We conclude that with the exception of the anionic detergent SDS, the heme species that becomes embedded inside the detergent micelles exhibits a low magnetic moment, a property that can only be exhibited by an antiferromagnetically coupled μ-oxo dimer. This suggests that if hemozoin is indeed formed inside a hydrophobic lipid environment, its precursor may be the μ-oxo dimer. This difference between SDS and the neutral and cationic detergents in this study may explain why only neutral lipids are found associated with hemozoin inside the digestive vacuole of malaria parasites [11]. The insolubility of CQ in micelles composed of either cationic or neutral detergent molecules at pH 7, and its strong interaction with the μ-oxo dimer enables CQ to remove heme from the micelle environment. Thus, if indeed hemozoin formation requires a hydrophobic environment that is either afforded by detergent micelles or lipid nanospheres, removal of the μ-oxo dimer from this environment is perhaps another key facet behind CQ’s mechanism of action. This suggestion implies that an effective antimalarial drug that works in this fashion has the ability to form a complex with the μ-oxo dimer and is insoluble in neutral or cationic lipids or micelles. The quinoline ring of CQ with its polarized π–system enables this molecule to interact favorably with the μ-oxo dimer [21]. Its 4-amino group enhances appreciably the basicity of the quinolyl N, giving it a pKa of about 8. Thus, at pH 7 or lower, the quinolyl N is protonated making it insoluble inside neutral or cationic micelles.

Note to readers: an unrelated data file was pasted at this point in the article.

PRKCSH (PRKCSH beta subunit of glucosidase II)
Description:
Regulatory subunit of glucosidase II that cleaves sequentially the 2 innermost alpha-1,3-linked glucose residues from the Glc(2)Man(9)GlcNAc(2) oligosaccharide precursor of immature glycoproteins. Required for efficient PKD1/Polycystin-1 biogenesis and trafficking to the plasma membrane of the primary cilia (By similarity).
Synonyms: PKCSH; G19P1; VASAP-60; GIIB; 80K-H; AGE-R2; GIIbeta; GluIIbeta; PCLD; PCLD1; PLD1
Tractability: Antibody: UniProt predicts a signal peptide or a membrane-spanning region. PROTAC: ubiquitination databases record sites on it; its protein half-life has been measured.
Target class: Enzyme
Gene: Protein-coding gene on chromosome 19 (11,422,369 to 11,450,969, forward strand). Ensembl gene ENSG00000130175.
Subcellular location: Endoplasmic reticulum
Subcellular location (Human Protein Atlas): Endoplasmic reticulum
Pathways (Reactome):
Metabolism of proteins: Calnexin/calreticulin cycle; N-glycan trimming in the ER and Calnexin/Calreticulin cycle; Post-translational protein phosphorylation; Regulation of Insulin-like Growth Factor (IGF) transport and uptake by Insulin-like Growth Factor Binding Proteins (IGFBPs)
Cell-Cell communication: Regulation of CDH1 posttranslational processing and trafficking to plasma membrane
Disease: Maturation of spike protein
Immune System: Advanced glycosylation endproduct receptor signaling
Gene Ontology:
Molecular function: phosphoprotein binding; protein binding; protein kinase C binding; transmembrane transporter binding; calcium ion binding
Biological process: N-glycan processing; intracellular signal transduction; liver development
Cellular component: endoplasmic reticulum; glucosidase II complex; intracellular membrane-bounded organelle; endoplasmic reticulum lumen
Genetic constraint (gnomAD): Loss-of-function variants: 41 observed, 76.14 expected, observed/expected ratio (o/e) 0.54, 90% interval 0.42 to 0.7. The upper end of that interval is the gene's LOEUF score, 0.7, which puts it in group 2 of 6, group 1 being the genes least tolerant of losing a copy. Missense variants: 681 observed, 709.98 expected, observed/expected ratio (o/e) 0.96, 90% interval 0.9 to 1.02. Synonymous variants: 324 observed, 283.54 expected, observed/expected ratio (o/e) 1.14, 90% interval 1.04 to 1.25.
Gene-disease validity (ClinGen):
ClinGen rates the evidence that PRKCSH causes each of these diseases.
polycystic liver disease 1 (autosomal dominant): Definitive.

Acknowledgments

We thank the NIH (Grant R01AI060792) for financial support. LBC thanks the Achievement Rewards for College Scientists (ARCS) Foundation for financial support. JBK thanks the National Science Foundation Research Experience for Undergraduates program.

Abbreviations

FPIX
Ferriprotoporphyrin IX
CQ
Chloroquine
PQ
Primaquine
4S
7-chloro-4-quinolyl 4-N,N-diethylaminobutyl sulfide
DTAB
Dodecyltrimethyl ammonium bromide
Tween-20
Polyethylene glycol sorbitan monolaureate
PEG
polyethylene glycol

Footnotes

Publisher's Disclaimer: This is a PDF file of an unedited manuscript that has been accepted for publication. As a service to our customers we are providing this early version of the manuscript. The manuscript will undergo copyediting, typesetting, and review of the resulting proof before it is published in its final citable form. Please note that during the production process errors may be discovered which could affect the content, and all legal disclaimers that apply to the journal pertain.

References

1. Pagola S, Stephens PW, Bohle DS, Kosar AD, Madsen SK. Nature. 2000;404:307–310. [PubMed]
2. Hawley SR, Bray PG, Mungthin M, Atkinson JD, O’Neill PM, Ward SA. Antimicrob Agents Chemother. 1998;42:682–686. [PMC free article] [PubMed]